ASEP Investigates: The Ministry of Business, Innovation and Employment
– A Campaign milestone update
Recently our Government team sat down with Suzanne Malan, a principal advisor at the Ministry of Business, Innovation and Employment (MBIE), to ask how they are actively fulfilling the promises they made in their Refugee Resettlement Plan.
The overarching vision for the strategy is simple: to get refugees socially and economically integrated fully into New Zealand society “…so that they are living independently, undertaking the same responsibilities and exercising the same rights as other New Zealanders and have a strong sense of belonging to their own community and to New Zealand.” (Immigration New Zealand)
While this is a fantastic step towards improving the refugee resettlement experience, several aspects of its implementation remain vague and require continued monitoring to ensure that improvements occur.
With this in mind, ASEP’s inquiry concluded with some unresolved questions. Notably, some answers were ambiguous and were rounded off with an admission of needing to “double check”.
|The Good News||The Bad News|
|Due to the scarcity of interpreters, MBIE are looking to expand their interpreter services across the board||This will not be immediate and there is a lack of information around the scope of this|
|Every current and future Asylum Seeker whose claim has been successful will be referred to a contact person/navigator to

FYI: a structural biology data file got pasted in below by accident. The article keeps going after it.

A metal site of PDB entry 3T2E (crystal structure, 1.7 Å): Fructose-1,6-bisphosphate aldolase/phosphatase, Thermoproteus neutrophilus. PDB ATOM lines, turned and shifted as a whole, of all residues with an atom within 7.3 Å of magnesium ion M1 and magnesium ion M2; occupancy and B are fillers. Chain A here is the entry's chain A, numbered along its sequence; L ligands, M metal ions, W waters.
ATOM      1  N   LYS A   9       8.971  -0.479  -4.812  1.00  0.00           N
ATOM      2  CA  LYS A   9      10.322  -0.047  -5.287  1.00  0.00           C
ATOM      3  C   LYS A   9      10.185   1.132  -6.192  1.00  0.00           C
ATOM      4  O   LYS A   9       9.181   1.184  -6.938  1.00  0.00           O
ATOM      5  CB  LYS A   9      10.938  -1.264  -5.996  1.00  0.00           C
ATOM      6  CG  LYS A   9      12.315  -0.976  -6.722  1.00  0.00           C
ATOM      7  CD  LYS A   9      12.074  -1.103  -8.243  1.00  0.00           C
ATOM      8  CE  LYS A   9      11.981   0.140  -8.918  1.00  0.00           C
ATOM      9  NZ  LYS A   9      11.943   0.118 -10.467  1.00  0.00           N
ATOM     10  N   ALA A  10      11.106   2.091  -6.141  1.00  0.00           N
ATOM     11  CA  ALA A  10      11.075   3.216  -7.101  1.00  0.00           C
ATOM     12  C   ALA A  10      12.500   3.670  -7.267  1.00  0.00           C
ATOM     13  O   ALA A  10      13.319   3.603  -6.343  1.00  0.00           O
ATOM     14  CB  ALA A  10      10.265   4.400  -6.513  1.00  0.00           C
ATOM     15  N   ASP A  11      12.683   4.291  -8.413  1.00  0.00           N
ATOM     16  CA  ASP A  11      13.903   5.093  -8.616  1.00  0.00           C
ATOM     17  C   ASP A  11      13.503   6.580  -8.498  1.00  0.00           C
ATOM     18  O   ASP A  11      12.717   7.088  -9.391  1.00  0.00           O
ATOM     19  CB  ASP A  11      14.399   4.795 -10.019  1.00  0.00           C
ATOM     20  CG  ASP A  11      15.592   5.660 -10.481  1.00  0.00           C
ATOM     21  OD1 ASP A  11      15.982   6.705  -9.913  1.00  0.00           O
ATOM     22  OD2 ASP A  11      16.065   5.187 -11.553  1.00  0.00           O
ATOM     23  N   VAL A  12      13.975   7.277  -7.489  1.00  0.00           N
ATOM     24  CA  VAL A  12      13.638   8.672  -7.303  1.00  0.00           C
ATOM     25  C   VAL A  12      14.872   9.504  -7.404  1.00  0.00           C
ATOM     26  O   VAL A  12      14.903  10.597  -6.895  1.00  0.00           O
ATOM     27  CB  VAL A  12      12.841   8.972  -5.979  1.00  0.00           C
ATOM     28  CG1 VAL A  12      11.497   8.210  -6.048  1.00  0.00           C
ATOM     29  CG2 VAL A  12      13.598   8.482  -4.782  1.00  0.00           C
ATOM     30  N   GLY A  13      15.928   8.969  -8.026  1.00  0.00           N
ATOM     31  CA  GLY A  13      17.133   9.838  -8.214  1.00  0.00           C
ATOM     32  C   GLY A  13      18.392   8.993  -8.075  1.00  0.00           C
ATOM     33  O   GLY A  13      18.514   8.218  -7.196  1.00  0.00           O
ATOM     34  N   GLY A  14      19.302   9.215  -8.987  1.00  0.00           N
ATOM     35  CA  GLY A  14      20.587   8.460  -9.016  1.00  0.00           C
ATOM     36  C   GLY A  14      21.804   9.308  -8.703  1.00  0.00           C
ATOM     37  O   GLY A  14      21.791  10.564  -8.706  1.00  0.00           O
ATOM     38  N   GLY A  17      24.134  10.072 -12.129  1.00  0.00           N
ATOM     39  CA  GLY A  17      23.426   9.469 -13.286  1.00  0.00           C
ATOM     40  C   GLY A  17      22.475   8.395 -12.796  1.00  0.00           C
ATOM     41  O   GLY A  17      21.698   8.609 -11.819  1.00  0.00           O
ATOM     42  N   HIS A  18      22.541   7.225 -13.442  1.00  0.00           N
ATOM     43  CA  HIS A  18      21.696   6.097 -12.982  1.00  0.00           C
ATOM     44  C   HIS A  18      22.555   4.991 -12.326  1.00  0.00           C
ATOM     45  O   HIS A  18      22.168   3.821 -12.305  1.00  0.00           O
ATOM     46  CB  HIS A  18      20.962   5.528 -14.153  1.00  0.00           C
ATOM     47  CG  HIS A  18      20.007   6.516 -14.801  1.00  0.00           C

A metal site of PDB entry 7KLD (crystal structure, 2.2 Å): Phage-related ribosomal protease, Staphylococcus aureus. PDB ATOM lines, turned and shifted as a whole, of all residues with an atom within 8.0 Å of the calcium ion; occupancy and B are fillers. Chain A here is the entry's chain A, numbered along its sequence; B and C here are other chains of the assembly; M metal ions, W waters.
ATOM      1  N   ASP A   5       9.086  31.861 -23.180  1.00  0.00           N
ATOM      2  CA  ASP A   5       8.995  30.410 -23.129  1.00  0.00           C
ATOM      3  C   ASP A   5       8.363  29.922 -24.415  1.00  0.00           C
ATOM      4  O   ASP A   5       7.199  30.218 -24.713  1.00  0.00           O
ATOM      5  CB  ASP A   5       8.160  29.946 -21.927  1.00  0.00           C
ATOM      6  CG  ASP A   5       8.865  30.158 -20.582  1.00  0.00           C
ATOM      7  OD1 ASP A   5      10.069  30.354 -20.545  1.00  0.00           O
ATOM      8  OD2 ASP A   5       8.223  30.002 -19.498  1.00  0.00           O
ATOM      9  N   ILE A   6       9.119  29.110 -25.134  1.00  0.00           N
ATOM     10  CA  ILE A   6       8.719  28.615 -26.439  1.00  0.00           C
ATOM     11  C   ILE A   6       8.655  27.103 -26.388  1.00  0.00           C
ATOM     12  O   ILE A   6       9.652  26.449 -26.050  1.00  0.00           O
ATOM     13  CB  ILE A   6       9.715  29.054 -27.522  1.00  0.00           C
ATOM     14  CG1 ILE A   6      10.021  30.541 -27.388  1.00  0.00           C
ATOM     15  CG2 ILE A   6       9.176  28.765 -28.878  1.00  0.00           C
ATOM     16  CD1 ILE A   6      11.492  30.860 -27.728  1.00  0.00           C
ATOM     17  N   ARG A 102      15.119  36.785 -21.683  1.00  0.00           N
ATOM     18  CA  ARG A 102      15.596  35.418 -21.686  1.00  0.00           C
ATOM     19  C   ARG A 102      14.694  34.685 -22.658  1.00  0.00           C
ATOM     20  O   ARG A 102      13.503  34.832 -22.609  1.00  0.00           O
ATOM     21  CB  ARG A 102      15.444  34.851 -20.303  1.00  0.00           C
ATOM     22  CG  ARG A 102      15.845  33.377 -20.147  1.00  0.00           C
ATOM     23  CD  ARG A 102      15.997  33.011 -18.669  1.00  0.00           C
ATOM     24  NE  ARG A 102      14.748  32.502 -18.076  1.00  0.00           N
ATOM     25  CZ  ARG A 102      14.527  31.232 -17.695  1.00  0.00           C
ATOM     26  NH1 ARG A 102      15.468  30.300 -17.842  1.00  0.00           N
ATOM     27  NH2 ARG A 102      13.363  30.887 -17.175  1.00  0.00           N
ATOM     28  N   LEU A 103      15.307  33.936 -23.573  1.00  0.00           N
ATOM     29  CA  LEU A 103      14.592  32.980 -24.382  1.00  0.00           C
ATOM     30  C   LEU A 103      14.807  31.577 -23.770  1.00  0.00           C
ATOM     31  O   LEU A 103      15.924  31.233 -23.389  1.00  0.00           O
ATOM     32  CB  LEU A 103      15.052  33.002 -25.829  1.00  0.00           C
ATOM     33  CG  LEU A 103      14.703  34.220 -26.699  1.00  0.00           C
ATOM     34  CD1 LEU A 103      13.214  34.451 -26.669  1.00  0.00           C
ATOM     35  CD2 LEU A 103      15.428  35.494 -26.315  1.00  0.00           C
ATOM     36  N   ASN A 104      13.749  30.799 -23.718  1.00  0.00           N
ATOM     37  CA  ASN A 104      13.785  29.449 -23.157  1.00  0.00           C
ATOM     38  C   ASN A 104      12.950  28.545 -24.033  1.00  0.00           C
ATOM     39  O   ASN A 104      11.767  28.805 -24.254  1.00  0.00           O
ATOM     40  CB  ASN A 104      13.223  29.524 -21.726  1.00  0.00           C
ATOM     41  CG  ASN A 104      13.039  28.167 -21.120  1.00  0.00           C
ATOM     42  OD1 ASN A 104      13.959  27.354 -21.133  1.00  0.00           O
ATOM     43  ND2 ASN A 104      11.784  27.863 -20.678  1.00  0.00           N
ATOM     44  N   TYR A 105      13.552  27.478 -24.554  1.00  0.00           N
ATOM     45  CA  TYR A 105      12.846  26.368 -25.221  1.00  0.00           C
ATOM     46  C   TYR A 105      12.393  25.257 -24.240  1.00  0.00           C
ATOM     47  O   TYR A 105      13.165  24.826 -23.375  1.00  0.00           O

assess service needs – MBIE plans to test the role and evaluate it in January
|This is specific to post-acceptance. It is unclear as to whether or not this was on-going service, it seemed to be more of
a one-off consultation. Unclear as to whether this would be limited to Auckland
|According to MBIE there is no actual distinction between convention and quota refugees: it is a practical issue and service
providers are not aware
|This is inconsistent with the statement of Andrew Lockhart at the Asylum Forum 2018 – Cabinet decided to distinguish Quota
and Convention refugees in the resettlement programme
|MBIE admitted that 3-month work visas were not feasible and were looking to extend to 12 months||Timeframe of implementation remains unclear|
|Funding will not be increased to Pathways to Employment and NGO’s.|
MBIE unfortunately also dodged some of ASEP’s harder hitting questions regarding mental health services for refugees. Although there are complexities around addressing the specialised services required for refugee trauma, the lack of services was justified by stating that it is generally difficult to access mental health services in New Zealand. This was an unacceptable answer to the ASEP team, who pushed the point that these services were unrelated to the general community’s concerns with mental health services, which was acknowledged. Regardless, no promises were made.
Housing was another issue that was brought up during the meeting and it was concluded that the people most likely to get help were those who are worst off or homeless. Again, no strategies or timeframes were mentioned.
Overall, MBIE’s approach to the Resettlement Strategy is a step in the right direction. However, has also shed light on some troubling gaps concerning information on services pre-acceptance, mental health, and housing, which ASEP will continue to fight for.